This study examined the social structures that contribute to the feminization of poverty. In this quantitative study, the social structures examined were race, education, age, and marital status. Hypotheses were tested by means of a secondary analysis of survey data. The hypotheses were tested using bivariate and multivariate analyses.
The results showed that race (non-White), education (lower), and age (older) were statistically significant predictors of women's poverty status. However, based on logistic regression analysis, marital status (non-married) had the greatest impact. An interaction effect between age and marital status showed that older non-married women were most likely to be poor.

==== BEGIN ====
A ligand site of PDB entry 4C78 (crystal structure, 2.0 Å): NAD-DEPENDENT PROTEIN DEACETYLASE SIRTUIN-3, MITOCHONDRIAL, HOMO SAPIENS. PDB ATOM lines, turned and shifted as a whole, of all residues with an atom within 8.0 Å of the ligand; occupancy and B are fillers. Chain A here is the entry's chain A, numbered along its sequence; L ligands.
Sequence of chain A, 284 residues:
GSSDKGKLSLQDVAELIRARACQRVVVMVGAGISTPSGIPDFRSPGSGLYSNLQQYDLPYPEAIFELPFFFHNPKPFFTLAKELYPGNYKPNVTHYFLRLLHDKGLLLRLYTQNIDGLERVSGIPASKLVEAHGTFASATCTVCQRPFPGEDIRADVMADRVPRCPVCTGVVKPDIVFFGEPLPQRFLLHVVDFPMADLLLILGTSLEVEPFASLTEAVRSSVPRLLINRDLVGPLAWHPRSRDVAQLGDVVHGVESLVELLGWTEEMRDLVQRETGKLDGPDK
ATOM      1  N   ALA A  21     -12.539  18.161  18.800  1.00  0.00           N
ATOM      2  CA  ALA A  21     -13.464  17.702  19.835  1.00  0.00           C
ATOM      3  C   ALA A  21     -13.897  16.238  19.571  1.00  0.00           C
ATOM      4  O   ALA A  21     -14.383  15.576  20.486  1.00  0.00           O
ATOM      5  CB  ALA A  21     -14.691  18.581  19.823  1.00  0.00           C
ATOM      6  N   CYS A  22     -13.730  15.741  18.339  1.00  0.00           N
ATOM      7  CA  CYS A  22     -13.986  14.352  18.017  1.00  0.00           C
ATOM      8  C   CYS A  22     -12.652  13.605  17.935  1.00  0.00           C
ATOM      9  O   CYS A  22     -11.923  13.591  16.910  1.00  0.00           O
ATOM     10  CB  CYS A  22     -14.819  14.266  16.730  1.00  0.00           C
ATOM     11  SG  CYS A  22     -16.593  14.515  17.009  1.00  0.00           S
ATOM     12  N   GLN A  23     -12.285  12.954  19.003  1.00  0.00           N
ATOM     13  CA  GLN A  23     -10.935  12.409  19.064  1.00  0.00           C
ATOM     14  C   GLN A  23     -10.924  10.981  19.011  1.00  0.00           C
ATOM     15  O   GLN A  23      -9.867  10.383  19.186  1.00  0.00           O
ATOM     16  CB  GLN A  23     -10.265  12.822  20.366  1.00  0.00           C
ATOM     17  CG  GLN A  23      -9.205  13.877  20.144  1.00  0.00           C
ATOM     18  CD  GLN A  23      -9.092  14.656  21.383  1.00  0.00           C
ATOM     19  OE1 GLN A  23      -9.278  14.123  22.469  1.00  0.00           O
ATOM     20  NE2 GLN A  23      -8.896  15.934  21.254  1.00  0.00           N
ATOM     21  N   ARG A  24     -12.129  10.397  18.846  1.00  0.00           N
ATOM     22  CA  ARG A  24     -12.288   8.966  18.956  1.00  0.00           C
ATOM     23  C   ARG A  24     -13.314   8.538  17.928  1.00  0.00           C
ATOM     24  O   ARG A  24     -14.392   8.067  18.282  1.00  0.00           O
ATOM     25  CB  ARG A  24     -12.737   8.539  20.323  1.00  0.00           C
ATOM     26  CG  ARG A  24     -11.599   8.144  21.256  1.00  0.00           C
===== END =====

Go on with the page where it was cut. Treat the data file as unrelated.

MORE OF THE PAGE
The results suggest that women's poverty is highly affected by social structures. It is recommended that social workers advocate for the removal of policies and procedures that limit women in poverty from attaining equal opportunity.
|Advisor:||Potts, Marilyn K.|
|School:||California State University, Long Beach|
|School Location:||United States -- California|
|Source:||MAI 47/06M, Masters Abstracts International|
|Subjects:||Social work, Womens studies, Sociology|
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